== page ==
RLI 281
rESEarcH LiBrariES aND iNDiviDuaLS witH PriNt DiSaBiLitiES
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DECEMBER 2012 RESEARCH LIBRARY ISSUES: A QUARTERLY REPORT FROM ARL, CNI, AND SPARC
content is rendered in an accessible format like EPUB 3, it may be wrapped in digital rights management
(DRM) software that prevents a device with screen-reader software from getting to the content. Similarly,
even if the device and the content are accessible, if it is on a platform that is not, the book will not be
accessible.
Libraries that are considering e-book device lending as a service are strongly encouraged to examine
the current state of accessibility support in the e-book device marketplace and opt for lending devices that
have accessibility features built-in.
User Services
Most research libraries have a designated liaison librarian who can provide or coordinate library
assistance for users with disabilities in partnership with disability services offices,46 which typically
handle curricular needs or materials serving as textbooks and are required for all students enrolled in
courses. For some undergraduate courses, these materials may be sufficient for the course. Print-disabled
students generally turn to the libraries for assistance with other needed materials, although disability
services may play an intermediary or facilitator role.
Everyone who works at a library service desk, including temporary staff and part-time students,
needs to be aware of how best to direct users with print disabilities for assistance. Since these positions
can have regular turnover in many libraries, accessibility service awareness needs to be a standard part
of staff training. Similarly, it is important to have user-focused policies and procedures that are readily
available and kept up to date.
Not all those who may benefit from adaptive technology tools have access to these tools, in part due to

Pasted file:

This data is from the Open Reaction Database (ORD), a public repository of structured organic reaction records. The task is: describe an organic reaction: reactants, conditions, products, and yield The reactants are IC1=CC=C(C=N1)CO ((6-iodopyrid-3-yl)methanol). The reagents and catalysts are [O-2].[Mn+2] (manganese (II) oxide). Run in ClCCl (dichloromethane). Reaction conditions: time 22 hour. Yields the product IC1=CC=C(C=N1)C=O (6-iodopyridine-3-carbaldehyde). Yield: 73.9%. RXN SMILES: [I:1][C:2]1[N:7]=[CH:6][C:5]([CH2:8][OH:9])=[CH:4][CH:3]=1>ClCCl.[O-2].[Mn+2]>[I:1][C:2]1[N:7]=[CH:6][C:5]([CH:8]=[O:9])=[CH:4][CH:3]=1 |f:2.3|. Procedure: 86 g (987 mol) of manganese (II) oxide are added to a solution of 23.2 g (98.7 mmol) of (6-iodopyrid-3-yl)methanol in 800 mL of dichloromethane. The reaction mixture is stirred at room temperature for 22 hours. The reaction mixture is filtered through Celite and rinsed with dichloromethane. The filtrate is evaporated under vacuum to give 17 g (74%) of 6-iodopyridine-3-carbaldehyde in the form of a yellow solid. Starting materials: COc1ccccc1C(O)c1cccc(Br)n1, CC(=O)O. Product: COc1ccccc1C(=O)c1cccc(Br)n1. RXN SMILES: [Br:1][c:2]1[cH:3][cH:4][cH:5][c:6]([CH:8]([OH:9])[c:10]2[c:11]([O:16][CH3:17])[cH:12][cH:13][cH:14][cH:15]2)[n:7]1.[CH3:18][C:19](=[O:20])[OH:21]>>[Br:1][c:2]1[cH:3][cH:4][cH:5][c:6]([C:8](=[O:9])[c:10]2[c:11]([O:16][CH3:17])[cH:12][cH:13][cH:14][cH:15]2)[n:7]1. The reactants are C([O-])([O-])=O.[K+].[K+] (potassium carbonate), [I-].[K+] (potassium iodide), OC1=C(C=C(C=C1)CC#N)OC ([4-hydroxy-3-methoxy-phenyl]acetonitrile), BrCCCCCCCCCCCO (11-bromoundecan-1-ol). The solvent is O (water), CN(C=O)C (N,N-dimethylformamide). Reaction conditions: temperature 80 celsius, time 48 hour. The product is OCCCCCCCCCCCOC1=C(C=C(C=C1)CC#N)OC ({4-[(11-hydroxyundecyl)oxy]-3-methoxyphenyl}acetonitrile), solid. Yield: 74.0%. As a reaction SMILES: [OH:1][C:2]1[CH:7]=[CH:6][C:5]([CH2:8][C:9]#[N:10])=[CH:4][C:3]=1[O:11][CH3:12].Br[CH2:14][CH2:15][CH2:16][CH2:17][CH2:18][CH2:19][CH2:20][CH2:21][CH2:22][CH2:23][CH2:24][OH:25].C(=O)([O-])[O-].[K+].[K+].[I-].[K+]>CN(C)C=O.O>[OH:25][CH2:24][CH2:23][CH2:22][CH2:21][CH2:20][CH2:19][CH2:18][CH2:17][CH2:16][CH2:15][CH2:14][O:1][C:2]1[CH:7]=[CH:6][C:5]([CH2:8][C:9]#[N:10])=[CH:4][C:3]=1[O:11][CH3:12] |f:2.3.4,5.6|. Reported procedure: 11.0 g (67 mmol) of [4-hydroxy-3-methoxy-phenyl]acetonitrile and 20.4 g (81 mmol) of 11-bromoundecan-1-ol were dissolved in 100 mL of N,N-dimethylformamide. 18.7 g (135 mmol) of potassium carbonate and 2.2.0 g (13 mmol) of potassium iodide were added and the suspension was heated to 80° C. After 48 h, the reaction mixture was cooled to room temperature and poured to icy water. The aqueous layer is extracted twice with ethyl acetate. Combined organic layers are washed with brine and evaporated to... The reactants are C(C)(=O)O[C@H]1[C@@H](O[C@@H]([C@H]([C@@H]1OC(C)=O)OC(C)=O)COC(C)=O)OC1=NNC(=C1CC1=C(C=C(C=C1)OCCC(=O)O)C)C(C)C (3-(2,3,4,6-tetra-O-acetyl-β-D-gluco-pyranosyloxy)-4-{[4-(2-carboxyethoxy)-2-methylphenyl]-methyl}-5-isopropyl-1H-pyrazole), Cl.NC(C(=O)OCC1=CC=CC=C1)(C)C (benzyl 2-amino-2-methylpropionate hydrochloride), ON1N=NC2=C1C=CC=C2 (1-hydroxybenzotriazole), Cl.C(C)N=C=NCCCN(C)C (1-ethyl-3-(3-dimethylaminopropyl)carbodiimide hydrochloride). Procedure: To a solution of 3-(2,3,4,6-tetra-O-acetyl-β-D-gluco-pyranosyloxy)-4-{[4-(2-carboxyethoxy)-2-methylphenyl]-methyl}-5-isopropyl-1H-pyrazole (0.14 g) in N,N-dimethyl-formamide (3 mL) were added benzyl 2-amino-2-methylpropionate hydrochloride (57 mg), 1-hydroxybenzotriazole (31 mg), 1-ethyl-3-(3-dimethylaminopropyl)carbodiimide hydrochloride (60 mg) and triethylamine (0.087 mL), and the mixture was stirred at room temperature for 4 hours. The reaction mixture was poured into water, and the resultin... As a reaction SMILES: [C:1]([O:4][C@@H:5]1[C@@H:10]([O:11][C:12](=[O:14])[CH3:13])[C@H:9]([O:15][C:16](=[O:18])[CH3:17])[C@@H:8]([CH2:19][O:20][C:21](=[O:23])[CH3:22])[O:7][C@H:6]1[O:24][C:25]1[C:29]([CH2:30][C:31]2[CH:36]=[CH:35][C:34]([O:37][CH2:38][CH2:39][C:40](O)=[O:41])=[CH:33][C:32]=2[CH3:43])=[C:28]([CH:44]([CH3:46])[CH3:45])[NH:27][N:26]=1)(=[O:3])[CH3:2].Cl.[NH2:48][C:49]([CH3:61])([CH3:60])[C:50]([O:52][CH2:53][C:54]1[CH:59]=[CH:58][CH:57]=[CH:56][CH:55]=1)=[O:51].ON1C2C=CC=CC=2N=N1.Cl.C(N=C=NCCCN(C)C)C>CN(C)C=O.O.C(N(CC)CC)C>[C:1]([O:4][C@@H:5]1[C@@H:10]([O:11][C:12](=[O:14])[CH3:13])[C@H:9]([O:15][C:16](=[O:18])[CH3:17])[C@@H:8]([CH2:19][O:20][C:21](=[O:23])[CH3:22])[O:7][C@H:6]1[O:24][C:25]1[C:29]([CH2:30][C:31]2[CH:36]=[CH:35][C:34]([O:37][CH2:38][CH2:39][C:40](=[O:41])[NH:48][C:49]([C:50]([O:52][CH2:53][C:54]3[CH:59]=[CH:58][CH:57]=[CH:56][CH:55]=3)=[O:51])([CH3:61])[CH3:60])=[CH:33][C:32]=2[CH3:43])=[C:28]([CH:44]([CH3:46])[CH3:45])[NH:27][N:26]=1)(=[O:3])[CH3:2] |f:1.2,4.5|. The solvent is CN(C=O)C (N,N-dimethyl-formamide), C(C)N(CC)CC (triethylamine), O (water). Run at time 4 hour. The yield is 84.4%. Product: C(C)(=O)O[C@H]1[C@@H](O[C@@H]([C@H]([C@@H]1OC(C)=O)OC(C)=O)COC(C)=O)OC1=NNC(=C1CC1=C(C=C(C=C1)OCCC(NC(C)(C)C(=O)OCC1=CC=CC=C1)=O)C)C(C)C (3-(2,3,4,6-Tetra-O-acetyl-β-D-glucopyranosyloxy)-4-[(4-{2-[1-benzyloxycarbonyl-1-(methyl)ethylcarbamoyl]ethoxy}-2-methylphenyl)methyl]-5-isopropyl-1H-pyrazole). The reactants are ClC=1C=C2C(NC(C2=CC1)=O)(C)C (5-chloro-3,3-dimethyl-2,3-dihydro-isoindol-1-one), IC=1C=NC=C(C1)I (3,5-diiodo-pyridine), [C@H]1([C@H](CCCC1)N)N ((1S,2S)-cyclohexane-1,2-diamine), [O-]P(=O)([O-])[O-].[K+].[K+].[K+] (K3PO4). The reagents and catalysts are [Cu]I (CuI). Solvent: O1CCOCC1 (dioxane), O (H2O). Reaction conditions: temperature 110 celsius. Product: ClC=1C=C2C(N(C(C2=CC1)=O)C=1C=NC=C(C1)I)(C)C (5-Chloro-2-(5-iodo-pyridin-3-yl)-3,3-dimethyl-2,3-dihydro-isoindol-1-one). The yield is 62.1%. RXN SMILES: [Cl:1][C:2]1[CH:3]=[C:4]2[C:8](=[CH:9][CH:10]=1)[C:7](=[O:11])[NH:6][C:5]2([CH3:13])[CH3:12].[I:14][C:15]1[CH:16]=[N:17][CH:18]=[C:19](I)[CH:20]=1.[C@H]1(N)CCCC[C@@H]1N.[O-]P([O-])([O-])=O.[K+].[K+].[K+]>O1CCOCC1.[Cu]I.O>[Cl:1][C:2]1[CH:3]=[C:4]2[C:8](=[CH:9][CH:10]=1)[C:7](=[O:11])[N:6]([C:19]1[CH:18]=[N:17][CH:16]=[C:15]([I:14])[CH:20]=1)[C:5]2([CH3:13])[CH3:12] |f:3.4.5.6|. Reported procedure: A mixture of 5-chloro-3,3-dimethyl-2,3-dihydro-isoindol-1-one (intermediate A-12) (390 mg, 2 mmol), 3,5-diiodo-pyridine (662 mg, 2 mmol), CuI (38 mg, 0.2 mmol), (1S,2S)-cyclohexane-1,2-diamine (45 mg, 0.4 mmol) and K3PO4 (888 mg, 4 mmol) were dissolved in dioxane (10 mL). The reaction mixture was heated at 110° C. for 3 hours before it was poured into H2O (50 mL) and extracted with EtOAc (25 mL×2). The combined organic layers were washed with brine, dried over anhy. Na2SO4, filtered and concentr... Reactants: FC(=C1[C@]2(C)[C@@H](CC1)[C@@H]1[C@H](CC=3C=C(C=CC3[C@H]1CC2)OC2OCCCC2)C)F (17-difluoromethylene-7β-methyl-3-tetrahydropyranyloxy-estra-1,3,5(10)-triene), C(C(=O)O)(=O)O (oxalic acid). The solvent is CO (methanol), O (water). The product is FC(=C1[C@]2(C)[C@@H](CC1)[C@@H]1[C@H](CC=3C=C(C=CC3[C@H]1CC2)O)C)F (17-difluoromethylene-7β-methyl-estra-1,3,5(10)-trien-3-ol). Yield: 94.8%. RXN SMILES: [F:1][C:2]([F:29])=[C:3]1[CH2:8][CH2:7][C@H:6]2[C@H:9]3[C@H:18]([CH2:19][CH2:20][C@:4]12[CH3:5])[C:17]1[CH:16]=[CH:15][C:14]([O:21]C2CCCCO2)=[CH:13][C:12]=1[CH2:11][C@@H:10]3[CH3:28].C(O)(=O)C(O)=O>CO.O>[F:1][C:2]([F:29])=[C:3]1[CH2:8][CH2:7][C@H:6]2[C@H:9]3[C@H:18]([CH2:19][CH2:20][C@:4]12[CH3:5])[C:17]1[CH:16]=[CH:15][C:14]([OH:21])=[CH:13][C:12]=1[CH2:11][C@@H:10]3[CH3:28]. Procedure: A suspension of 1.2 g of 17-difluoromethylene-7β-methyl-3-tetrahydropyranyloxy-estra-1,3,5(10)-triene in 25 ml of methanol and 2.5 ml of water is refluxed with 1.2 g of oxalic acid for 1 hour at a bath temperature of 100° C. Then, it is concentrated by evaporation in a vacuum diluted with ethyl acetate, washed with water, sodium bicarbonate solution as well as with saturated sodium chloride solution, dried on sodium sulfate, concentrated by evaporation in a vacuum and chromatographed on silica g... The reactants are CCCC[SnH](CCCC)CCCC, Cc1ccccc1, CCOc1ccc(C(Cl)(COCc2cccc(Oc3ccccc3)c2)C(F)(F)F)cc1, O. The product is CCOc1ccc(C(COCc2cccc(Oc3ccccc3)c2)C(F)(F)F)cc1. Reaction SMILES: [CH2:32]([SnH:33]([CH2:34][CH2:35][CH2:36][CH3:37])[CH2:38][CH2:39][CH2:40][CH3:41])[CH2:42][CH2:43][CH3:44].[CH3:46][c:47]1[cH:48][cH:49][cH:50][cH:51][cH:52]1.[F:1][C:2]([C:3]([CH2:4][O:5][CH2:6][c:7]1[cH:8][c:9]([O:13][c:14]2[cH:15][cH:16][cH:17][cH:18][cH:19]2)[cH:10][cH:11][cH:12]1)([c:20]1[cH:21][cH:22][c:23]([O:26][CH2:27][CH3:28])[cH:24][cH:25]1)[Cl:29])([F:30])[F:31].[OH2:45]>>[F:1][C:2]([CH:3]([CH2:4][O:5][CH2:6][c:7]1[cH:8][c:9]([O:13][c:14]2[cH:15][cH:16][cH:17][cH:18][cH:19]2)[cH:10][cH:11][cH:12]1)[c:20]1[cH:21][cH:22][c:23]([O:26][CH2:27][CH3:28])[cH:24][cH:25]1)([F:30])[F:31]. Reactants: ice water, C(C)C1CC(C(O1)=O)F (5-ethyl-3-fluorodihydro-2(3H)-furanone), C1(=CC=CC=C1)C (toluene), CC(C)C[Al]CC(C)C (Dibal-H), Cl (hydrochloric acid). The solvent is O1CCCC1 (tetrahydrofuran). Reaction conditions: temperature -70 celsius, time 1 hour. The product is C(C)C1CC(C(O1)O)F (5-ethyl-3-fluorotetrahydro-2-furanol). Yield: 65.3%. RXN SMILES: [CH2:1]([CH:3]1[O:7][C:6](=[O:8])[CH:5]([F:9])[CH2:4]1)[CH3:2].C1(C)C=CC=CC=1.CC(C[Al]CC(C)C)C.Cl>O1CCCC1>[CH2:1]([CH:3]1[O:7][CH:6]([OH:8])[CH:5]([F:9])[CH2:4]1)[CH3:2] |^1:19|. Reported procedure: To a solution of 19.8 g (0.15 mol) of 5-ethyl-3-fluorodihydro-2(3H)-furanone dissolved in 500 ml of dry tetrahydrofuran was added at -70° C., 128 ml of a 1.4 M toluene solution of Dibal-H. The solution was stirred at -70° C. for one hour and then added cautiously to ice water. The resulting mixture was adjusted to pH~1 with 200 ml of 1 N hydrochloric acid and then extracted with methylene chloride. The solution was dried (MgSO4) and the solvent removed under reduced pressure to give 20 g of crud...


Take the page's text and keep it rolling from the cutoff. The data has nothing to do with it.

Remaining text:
economic factors or infrastructure requirements. Research libraries can, and many ARL member libraries
do, provide access to adaptive technology tools as a library service within the physical library space. The
prevalence of adaptive technology centers varies from one campus to the next. Many universities offer
students access to adaptive technology equipment and support in a computer lab that is managed by
the disability services office or the campus IT department. However, even with campus-wide support
services, libraries can always add value by locating adaptive technology in the physical library space,
since libraries are typically open much later than other buildings on campus. In such spaces, staff should
be well trained in the use of this equipment and software.
The librarian liaison can consult with a student regarding what materials would be helpful and
how best to make these resources accessible in light of his/her specific disability. Some libraries have
designated staff to handle these requests, while others use departments that do all library scanning or
technical support to provide these services. Students do not customarily give themselves much lead
time on assignments, so having a policy and procedure in place to provide students with a reasonable
expectation of the speed of handling these requests is critical.
Experience teaches us that some users would prefer to be able to do it themselves rather than have
to ask for some additional service, and independence is a value research libraries routinely foster. For
example, at UC Berkeley, the library provides 26 scanners throughout the system. Starting in fall 2012,
students with print disabilities receive campus ID cards pre-loaded with funds for scanning. (Non-
disabled students are charged for scanning.) These 26 scanners convert hard-copy print into electronic
documents, in several digital format options, which the student can download onto a personal thumb
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